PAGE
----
I can get the 8.5 x 11 stuff at costco for 20 bucks for 100 sheets, it seems I should be able to find the 4 x 6 stuff for similar price (or even less) somehwere, but Costco doesn’t stock it.
It is terribly convenient not to have to cut the 4x6’s off the larger paper, so I am willing to pay a little bit more, but most places want 10 bucks for 20 sheets or something ludicrous like that. A little bit of convenience is worth it, but when I can get 8.5 x 11 for 20 cents per sheet (for Kodak paper), it seems ludicrous to pay more than twice as much for less than half the printable area.
Be careful with matching different make paper with different make printers.
You can have noticeably unpleasant results if you use, say, Kodak paper with a newer Epson printer. I tried to use cheaper generic paper with the new Epson RX500 and it just does not print at the quality you see with Epson paper.
Our old printer was an Epson CX5200. At one point, not knowing that our printer wouldn’t print borderless photos, my mom gave us some packs of epson 4x6 paper. We never used it. The new printer is a Canon, and it prints very nice pictures onthe Epson paper.
However, Epson printing on non-Epson paper led to prints that were not “Dura-Brite” quality…the ink would wash off at the slightest hint of water (I carried a print to the car and got a tiny drop of water on it. When I dabbed it, there was a spot on the photo).
Anyhow, anyone buy paper online from somewhere that sells it cheap? In the wek we have had the pritner, my wife has printed 60 4x6’s and we’re um, running short on ink and paper. The ink is cheap, the paper isn’t
After years of printing my own photos, dealing with clogged printer nozzles and hunting down bargains in cartridges and paper, I decided to try one of the online photo processing services the other day.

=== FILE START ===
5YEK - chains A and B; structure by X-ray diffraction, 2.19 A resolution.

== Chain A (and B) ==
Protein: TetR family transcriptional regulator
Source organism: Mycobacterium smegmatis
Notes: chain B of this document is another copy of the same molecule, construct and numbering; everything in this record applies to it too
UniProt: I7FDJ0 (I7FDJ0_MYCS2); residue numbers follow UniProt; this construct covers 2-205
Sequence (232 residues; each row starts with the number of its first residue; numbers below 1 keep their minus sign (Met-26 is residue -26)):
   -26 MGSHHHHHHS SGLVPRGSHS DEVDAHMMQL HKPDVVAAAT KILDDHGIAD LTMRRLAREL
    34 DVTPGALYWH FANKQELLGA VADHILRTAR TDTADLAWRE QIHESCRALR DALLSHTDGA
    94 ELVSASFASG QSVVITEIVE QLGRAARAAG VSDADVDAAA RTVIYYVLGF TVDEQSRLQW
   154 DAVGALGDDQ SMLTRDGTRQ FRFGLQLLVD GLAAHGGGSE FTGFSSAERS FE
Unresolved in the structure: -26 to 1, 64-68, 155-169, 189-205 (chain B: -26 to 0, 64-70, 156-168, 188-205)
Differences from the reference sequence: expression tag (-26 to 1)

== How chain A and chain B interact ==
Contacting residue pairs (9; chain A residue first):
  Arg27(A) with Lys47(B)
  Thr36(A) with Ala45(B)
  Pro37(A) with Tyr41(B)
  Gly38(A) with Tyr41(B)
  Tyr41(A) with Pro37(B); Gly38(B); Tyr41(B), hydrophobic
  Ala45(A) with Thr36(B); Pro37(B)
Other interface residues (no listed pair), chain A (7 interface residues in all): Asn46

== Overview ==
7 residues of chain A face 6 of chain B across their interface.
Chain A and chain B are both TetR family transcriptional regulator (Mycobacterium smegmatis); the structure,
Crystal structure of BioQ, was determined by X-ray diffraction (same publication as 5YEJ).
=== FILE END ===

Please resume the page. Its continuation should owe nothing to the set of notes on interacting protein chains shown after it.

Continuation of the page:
I uploaded 36 images after I had made all of the adjustments I wanted and told them I wanted them 4x6 prints with matte finish.
Five days later they arrived in my mailbox in a nice protective envelope. If you were to compare them with standard 35mm prints, you wouldn’t see any difference – they use the same equiment to print them. The dyes are traditional photo dyes, so they are much more stable than inkjet printer ink.
The place I used charged 0.19/photo + $1 flat rate shipping.
I’ll keep the photo printer around for one-off stuff that I need right away, but the rest I’ll order online. So, to answer your question, I find it easier to purchase my 4x6 paper with the pictures already printed. Saves printer ink and aggravation.
I did this once, too…and everything turned out pretty nice. However, we’re really into the on-demand thing so we can have them now. We’re willing to pay a little more and not have to upload etc to get the prints.
that being said, printing anything other than 4x6s at the online places is not very cost effective. Most charge at least a buck, sometimes more for a 5x7, and 8x10s come in usually at 5 to 6 bucks. Dang.
What I want to know is, obviously somebody is getting the paper pretty cheap by buying in bulk…how could they sell the entire photo, processing and all, for 19 cents when I can’t even buy the paper for that? So where do I find these deals? I’ll buy a few hundred sheets if I need to, because I know we’ll use them (we have an 18 month old).
Point taken. Of course, when we returned from South America with a few hundred photos of family and friends, I had no desire whatsoever to spend the rest of my days continually babysitting the printer, so I never printed them.
I’m printing them now
As far as the big pictures go, I’m willing to spend more for real photo processing to get stable dyes. I have an 8x10 picture of Stonehenge on my desk that I have had to reprint twice because over time the Epson blues fade, causing it to turn yellow wherever air seeps in under the glass (around the edges).
Can you explain this? The technologies for printing a traditional 35mm print is nothing like the technology for printing a digital photo, so I don’t see how either the equipment or the dyes could be the same. Unless they project the digital photo on photographic paper?
From their website (intentionally left vague since I don’t want to sound like I work for them):
I must agree with their claim of quality. I cannot tell the difference between these prints and ones that I had made from 35mm film years ago. They are much higher quality than the ones I can print at home. They seem to have fairly amorphous grain, so one cannot see individual dots anywhere. The matte finish is great.
The 5200 may be many things, but one thing it is NOT is a photo printer.
There is now Durabrite paper, which is optimised to work with the 5200’s pigment based ink. Howeverm this does not make up for the fact that there is only 4 inks involved, where 6 or more is prefered for photo work.
Epson garentees that their paper will work with anyones printers.
I have heard dissapointing results from almost everyone useing the Big Yellow brothers paper (names changed to protect the guilty)